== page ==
When visitors arrive at our churches or a new family moves into the neighborhood it is customary for us to be friendly and welcoming. It is especially easy to do when the newcomers seem to be people like ourselves. If they have a different ethnic or racial background, some may think twice about welcoming those who may or may not fit into the social structure of our community. This is particularly true when it comes to welcoming immigrants. Most of our families were immigrants sometime in the past, but we usually think of ourselves as the ones who have first priority on receiving the benefits of citizenship in the United States of America.
In recent years we have noted tension regarding Hispanics who have entered this country legally or illegally. Few condone the actions of those coming to this country illegally even if their reasons for coming are sound. Some states have gone to considerable trouble to block such entries or to deport those caught without the proper papers.
If one were to consider the Bible to be God’s unerring word, it would be difficult to justify a hard nosed approach to keeping the alien out. In Leviticus 23:22, God says, “When you reap the harvest of your land, you shall not reap to the very edges of your field, or gather the gleanings of your harvest; you shall leave them for the poor and for the alien: I am the Lord your God.” In Leviticus 19:33-34 we read, “When an alien resides with you in your land, you shall not oppress the alien. The alien who resides with you shall be to you as the citizen among you; you shall love the alien as yourself, for you were aliens in the land of Egypt: I am the Lord your God.”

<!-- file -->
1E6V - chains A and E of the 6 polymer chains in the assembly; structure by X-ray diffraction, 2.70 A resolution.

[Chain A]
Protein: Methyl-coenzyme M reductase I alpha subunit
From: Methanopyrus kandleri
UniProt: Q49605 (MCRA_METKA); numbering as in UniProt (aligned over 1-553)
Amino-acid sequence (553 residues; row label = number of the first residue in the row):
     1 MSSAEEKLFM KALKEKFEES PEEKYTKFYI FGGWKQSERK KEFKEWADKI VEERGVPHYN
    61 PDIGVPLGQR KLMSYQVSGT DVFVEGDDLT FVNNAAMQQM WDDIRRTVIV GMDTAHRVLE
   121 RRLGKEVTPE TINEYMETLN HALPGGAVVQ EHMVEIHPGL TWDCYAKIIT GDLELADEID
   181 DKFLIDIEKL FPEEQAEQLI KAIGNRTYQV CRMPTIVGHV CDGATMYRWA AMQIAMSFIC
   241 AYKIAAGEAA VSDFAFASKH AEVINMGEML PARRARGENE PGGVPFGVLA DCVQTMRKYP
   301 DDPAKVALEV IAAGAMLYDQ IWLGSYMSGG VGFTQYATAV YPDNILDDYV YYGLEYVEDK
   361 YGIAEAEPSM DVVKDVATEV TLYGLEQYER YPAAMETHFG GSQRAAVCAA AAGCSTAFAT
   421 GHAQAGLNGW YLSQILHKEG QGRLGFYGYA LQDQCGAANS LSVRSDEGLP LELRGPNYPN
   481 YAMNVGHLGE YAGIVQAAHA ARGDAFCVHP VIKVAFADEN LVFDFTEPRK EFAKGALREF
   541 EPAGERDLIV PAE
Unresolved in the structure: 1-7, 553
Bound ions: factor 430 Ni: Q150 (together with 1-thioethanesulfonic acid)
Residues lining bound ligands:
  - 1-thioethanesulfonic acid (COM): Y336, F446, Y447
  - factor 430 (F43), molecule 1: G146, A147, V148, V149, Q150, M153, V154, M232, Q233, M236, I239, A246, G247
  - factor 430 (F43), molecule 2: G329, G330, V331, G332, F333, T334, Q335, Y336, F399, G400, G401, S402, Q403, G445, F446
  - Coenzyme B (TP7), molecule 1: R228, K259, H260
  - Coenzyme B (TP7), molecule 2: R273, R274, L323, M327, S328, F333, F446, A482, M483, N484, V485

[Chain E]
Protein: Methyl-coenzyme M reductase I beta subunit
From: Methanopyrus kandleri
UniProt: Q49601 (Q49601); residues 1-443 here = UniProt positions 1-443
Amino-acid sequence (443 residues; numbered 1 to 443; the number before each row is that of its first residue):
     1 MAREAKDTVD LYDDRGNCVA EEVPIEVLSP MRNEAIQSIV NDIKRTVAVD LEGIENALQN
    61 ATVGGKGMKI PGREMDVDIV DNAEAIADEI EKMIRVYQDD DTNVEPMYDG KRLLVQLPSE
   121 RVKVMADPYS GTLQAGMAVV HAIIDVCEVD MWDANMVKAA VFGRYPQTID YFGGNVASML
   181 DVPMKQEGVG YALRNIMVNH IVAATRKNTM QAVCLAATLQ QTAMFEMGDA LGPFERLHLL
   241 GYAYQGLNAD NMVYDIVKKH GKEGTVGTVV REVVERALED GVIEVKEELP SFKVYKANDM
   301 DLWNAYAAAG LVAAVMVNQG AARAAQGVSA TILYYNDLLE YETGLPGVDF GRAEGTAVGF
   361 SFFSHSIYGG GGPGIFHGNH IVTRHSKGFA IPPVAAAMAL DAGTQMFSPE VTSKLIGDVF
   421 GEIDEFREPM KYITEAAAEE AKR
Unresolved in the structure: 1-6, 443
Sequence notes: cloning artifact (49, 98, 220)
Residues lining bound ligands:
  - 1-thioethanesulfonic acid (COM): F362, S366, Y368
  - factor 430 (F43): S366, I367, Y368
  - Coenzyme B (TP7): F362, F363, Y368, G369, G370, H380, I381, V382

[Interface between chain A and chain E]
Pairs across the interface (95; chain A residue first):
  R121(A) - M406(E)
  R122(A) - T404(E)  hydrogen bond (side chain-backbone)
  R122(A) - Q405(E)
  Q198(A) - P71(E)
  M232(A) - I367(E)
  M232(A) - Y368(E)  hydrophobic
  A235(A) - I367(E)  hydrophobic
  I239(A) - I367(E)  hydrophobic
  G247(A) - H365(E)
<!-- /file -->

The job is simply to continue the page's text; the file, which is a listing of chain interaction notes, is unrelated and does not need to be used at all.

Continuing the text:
There are all sorts of passages in the Bible that many of us do not consider the unerring word of God, but passages like these that commend us to welcome the stranger remind us that everyone is a child of God and that God encourages us to be compassionate in all circumstances. Our prejudices are not adequate permission to be hurtful to those who differ from us. Finding suitable solutions to immigration problems on a national level will undoubtedly continue to spark intense dialogue. But in our immediate relationships with aliens or strangers we are reminded to love them as ourselves, one of the two great commandments.